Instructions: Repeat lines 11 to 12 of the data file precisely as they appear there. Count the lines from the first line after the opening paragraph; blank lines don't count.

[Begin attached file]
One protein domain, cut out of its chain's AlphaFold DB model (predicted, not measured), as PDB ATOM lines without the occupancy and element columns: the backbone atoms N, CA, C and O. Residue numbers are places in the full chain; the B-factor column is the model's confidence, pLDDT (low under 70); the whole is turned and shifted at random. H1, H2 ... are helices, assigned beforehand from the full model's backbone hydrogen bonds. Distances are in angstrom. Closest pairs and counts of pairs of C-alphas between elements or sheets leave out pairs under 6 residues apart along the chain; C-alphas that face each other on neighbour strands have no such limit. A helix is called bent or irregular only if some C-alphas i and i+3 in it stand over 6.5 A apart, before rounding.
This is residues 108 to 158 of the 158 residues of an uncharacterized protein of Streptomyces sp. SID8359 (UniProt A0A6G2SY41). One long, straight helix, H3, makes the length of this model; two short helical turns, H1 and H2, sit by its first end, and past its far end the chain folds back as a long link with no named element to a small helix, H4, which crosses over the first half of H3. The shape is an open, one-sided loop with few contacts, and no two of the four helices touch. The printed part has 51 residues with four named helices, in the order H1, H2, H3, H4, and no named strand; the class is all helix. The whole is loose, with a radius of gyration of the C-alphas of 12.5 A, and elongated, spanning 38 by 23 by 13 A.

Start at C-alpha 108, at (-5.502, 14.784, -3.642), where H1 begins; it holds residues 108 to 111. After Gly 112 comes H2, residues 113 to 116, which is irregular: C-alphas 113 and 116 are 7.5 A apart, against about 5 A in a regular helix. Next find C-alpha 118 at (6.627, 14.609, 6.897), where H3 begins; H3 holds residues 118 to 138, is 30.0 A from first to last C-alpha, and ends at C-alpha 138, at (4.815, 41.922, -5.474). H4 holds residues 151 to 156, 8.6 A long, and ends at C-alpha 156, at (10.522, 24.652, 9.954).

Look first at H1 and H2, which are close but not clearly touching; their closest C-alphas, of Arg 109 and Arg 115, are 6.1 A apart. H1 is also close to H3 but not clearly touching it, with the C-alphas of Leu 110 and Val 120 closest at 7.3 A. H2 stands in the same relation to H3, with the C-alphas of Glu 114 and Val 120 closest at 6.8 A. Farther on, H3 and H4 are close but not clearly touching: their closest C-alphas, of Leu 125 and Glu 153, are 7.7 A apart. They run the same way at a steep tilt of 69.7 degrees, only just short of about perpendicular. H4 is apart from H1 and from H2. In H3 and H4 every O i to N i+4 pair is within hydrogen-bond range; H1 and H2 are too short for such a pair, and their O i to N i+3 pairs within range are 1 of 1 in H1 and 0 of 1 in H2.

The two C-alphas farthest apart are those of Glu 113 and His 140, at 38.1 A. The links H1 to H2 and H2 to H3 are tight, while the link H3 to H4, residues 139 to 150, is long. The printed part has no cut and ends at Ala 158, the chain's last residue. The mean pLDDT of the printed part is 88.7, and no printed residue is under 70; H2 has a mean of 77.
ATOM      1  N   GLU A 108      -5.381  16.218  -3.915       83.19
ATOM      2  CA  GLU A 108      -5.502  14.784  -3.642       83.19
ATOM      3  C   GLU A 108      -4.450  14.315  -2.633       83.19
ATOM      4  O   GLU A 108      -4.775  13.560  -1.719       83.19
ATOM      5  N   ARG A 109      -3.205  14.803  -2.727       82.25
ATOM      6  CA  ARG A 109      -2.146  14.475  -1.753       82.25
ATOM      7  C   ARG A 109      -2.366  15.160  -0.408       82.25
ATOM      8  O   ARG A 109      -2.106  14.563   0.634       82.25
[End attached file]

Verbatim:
ATOM      7  C   ARG A 109      -2.366  15.160  -0.408       82.25
ATOM      8  O   ARG A 109      -2.106  14.563   0.634       82.25